In this major contribution to an understanding of the development of Ottoman architecture, Godfrey Goodwin focuses on the work of one of the greatest sixteenth-century architects, Sinan Abdulmennan, showing how he revolutionized inherited Ottoman building methods, a tradition based on structure by an awareness of the psychology of space.
Until Sinan, Ottoman architecture had been a reading of parts. He broke down the distinct forms that had created a certain rigidity, thus freeing interior space and interior form simultaneously.
Underlying his architectural concepts are the mathematical theories and practices of Classical Greece. Sinan shared these ideals of proportion and balance with builders in the West indeed; the author argues that the work of Sinan and that of Bramante and Palladio must be seen as part of the same intellectual revolution.
This is not a life of Sinanvery few biographical materials are available. Goodwin nevertheless shows the importance of the architect's long years in the army and his experience of bridges, siege-works, fortifications, and the behaviour of stone and masonry before he was appointed Royal Architect in 1538.
Goodwin bases his analysis on a detailed comparative study of certain of Sinan's buildings, the supreme example being the imaginative leap represented by the mosque of Selim ll at Edirne, second capital of the Ottoman Empire.
Of particular importance are the chapters on light and space; the dome, the minaret and the apsidal form; decoration and tiles.
The text is illustrated by photographs, plans and elevations of many of Sinan's works ranging from the grandiose Suleymaniye complex in Istanbul to the experimental Kilic Ali Pasha mosque. Of outstanding interest are the plates by the nineteenth-century German architect Gurlitt, many of which show features before later restoration.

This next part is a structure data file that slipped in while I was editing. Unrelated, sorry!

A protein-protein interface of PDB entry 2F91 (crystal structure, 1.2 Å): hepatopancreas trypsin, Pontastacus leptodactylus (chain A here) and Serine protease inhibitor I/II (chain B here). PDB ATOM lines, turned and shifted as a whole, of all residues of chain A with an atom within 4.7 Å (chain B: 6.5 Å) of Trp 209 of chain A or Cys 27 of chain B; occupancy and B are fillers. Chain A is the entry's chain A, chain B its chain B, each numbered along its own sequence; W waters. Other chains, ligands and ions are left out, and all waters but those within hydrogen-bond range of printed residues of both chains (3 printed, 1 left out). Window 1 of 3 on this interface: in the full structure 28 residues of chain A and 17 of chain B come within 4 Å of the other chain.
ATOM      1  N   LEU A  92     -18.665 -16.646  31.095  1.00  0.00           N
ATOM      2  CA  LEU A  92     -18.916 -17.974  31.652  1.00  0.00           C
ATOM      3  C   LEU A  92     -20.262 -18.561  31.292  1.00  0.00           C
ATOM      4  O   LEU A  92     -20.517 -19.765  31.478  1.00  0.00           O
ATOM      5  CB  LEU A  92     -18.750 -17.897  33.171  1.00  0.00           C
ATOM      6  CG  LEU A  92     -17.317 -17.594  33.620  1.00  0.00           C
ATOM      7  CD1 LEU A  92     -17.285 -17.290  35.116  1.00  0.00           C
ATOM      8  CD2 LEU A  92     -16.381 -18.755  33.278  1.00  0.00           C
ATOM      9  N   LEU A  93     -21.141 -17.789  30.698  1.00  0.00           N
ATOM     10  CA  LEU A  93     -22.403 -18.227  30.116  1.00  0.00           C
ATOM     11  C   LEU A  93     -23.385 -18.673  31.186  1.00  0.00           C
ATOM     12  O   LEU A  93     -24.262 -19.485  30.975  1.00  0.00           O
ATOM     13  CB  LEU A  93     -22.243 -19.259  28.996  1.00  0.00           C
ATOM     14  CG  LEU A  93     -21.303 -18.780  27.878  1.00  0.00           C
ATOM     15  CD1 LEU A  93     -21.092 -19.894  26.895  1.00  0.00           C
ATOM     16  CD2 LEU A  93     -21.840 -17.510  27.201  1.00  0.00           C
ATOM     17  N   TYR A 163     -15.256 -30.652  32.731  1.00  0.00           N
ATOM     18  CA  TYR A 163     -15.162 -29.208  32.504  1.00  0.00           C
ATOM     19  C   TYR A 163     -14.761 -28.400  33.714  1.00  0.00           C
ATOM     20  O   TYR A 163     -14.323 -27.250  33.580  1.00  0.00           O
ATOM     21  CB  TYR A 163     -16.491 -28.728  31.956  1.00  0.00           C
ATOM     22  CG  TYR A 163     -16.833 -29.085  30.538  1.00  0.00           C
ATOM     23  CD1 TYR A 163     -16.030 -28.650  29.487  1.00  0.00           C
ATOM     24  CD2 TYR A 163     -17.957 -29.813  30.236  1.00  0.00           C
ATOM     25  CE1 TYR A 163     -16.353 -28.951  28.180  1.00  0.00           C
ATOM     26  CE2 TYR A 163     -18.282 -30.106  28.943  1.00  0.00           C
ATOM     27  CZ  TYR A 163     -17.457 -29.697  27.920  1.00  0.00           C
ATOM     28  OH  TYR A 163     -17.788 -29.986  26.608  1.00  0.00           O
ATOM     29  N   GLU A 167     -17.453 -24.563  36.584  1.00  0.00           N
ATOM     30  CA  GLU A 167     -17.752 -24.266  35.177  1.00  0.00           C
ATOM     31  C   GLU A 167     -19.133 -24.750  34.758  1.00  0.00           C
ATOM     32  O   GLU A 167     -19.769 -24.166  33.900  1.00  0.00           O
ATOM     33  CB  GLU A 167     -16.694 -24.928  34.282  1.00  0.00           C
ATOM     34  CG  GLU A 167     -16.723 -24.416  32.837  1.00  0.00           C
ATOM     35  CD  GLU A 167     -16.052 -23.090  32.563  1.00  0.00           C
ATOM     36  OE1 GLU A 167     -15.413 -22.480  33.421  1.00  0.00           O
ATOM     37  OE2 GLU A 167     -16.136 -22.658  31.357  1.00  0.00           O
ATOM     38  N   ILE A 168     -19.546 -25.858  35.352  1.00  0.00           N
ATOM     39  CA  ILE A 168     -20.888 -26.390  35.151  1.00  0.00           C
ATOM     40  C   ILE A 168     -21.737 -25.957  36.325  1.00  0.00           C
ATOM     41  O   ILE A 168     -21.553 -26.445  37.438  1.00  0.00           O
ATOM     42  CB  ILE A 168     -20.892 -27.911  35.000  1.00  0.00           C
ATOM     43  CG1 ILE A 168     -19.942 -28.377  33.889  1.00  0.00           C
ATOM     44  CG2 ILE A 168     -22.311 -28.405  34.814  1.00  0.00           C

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Godfrey Goodwin taught art and architectural history at the University of the Bosphorus from 1957 to 1968 and is the author of several authoritative works, including Sinan: Ottoman Architecture and its Values Today, The Janissaries and The Private World of Ottoman Women, also published by Saqi Books.Review:
'. . . fills a serious gap and fills it eloquently. Like Brunelleschi in Italy a century earlier, Sinan transformed architecture and needs to be discussed in terms of form, space and light, which the book does brilliantly.' --Sherban Cantacuzino, Secretary of the Royal Fine Art Commission, London and former editor of 'The Architectural Review'
'Sinan is the culmination of Goodwin's achievement, a book which no one who loves Turkey should miss.' --The Financial Times
'At last, Ottoman architectural history with an architect's eye . . . An important study, showing Sinan in the context of the European architecture of his time.' --Professor J. M. Rogers, School of Oriental and African Studies, London
'Goodwin writes about the very stuff of architecture . . . Scholarship is certainly there, but what for me is impressive is the way the author confronts us with the extraordinary imagination of this great innovator, artist and architect.' --Sir Philip Dowson, Former President of the Royal Institute of British Architects
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